He’s also pleasingly even-handed in both his approbation and his criticism. In contrast to Phillip Norman’s championing of Lennon in Shout! he’s sympathetic to McCartney, both as a composer and a human being, but that admiration doesn’t preclude criticising some of McCartney’s schmaltzier tendencies, In this regard his discussion of the way ‘Maxwell’s Silver Hammer’ demonstrates the way McCartney’s “workmanlike tendency to build on past successes had caused him to translate the genuinely charming novelty and subversive parody of ‘When I’m Sixty-Four’ into a personal subgenre of songs that had devolved in the two years since Sgt Pepper into a form of musical schtick” is particularly well-judged (his praise of McCartney’s 1981 album, Tug of War, in the final chapter is a bit over the top though). Nor does he pull his punches when describing the band’s excesses and their occasional musical limitations (in one memorable image he says the two sides of Please Please Me, resemble musical bridges between the strong songs at either end and the progressively weaker material at their middles)
It’s also extremely well-written, at least for the most part, both at a line by line level and, more importantly, at an observational level. Describing the press conference when the four of them arrived at Kennedy Airport in 1964 for example he writes that “through it all, the four of them exuded an almost mysterious sense of solidarity and self-possession. They were their own show and their own audience”. Similarly his discussion of the albums is extremely thorough and perceptive, particularly in the book’s middle section (interestingly the book’s best sections relate to the albums from A Hard Day’s Night to Sgt Pepper) and his analysis of the film of A Hard Day’s Night is simply exhilarating. And he’s genuinely fascinating not just on the complex ways in which Dylan influenced the band after their famous meeting at the Delmonico Hotel in New York in August 1964, but on the rather less often acknowledged impact the Beatles and their success had on Dylan. Likewise he is admirably succinct in his analysis of the band’s various psychologies, and interesting about the way they shape the music and, ultimately, the band’s demise.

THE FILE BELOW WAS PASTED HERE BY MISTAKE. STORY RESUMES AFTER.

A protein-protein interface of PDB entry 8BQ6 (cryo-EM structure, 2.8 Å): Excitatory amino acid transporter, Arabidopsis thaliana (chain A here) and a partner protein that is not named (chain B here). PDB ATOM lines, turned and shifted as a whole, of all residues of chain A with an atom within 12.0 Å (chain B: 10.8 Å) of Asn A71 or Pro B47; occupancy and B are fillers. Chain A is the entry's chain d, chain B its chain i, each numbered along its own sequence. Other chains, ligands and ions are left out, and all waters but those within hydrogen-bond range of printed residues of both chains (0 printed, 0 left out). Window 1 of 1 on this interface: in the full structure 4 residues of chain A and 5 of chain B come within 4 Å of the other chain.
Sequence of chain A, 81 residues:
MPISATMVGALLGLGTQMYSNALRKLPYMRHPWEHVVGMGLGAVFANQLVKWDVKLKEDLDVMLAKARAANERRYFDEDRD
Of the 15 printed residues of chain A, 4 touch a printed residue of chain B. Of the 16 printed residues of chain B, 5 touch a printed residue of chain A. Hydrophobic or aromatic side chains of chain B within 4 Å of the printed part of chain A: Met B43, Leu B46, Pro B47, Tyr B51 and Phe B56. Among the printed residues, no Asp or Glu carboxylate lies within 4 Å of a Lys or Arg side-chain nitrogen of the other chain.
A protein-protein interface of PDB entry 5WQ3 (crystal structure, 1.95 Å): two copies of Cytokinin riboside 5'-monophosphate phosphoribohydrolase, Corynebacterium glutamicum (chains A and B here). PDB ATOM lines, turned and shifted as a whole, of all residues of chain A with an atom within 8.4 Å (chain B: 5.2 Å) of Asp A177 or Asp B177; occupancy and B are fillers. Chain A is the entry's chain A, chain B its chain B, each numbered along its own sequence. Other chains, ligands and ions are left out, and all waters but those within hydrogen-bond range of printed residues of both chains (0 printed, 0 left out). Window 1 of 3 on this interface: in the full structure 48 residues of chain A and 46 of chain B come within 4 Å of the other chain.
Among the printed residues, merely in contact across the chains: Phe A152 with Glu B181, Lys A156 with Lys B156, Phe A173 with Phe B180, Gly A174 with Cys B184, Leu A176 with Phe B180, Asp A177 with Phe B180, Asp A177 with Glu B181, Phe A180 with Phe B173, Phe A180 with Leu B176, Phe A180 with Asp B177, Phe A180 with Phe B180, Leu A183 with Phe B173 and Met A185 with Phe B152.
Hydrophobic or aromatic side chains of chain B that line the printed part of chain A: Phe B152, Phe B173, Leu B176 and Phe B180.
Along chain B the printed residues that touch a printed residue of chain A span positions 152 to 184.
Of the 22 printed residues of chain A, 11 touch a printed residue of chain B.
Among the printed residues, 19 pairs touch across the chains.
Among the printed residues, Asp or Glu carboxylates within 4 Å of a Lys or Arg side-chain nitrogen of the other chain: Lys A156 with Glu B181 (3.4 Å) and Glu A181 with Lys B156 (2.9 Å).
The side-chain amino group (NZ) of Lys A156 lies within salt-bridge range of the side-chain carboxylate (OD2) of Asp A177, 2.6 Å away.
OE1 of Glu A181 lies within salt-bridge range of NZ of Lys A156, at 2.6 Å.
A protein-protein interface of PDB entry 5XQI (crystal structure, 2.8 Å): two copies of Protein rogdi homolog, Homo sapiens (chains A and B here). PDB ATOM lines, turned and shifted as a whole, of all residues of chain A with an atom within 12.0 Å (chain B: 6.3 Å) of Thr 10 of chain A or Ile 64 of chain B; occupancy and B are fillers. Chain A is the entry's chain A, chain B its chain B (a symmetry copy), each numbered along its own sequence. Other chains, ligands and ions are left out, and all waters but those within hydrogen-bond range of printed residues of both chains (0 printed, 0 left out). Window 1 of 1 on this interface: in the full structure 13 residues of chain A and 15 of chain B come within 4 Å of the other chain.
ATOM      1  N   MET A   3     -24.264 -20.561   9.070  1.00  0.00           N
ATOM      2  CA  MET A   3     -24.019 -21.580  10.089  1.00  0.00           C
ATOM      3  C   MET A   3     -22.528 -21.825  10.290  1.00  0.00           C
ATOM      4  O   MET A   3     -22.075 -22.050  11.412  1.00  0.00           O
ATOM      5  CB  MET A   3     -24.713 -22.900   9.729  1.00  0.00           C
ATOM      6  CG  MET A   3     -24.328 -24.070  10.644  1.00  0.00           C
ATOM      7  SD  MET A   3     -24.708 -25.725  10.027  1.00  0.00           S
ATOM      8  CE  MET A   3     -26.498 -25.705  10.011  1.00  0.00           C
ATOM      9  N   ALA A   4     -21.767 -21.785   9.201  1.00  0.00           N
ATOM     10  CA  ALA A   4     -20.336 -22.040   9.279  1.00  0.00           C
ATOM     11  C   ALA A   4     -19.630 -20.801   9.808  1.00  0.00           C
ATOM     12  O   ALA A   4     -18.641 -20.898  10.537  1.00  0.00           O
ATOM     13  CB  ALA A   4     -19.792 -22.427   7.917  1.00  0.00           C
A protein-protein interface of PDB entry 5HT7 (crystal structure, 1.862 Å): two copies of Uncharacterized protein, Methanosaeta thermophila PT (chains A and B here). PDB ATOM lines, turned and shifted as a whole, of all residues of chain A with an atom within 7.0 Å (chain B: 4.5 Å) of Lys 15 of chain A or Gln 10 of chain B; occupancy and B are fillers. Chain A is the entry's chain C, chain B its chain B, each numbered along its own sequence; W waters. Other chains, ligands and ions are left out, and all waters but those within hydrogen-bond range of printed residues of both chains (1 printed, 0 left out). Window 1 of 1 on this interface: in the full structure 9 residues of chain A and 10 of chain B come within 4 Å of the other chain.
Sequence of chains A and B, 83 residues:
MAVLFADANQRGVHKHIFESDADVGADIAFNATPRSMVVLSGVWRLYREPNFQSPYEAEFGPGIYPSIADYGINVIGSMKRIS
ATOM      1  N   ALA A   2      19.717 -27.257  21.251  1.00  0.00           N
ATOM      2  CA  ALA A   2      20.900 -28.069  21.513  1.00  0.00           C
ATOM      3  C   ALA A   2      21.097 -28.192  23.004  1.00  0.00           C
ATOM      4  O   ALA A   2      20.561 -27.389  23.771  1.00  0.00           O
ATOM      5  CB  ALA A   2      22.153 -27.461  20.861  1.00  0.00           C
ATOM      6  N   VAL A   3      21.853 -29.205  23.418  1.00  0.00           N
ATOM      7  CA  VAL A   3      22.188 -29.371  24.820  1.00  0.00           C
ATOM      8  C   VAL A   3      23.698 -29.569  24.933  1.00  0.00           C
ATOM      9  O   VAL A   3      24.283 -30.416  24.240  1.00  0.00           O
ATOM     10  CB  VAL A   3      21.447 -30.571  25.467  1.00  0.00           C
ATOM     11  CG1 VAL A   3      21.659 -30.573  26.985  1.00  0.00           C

And then there are the fascinating nuggets of information scattered through the book: apparently the Stones chose the title of Let It Bleed after hearing the album that was originally called Get Back was now going to be called Let It Be, ‘The Continuing Saga of Bungalow Bill’ was Lennon taking the piss out of Dylan’s John Wesley Harding (which he was obsessed with), ‘And Your Bird Can Sing’ was at least partly an attack on Frank Sinatra, who had been very critical of the Beatles and used to call people “birds” all the time, and Brian Wilson used to lead the Beach Boys in prayer meetings in the studio to ask God to help them make a better record than Rubber Soul.
So while I think MacDonald’s book is still the gold standard when it comes to discussion of the music (and one of the best books of popular criticism written in the past few decades), the first volume of Mark Lewisohn’s mammoth All These Years, Tune In offers the most exhaustive account of the band’s formation, and Pete Doggett’s wonderfully-titled You Never Give Me Your Money gives a better account of the band’s breakup and its aftermath, if you’re after a wide-ranging biography of the band that’s also attuned to the social context, sympathetic to the human side of the story and interesting in its analysis of the work, it’s absolutely the one I’d recommend.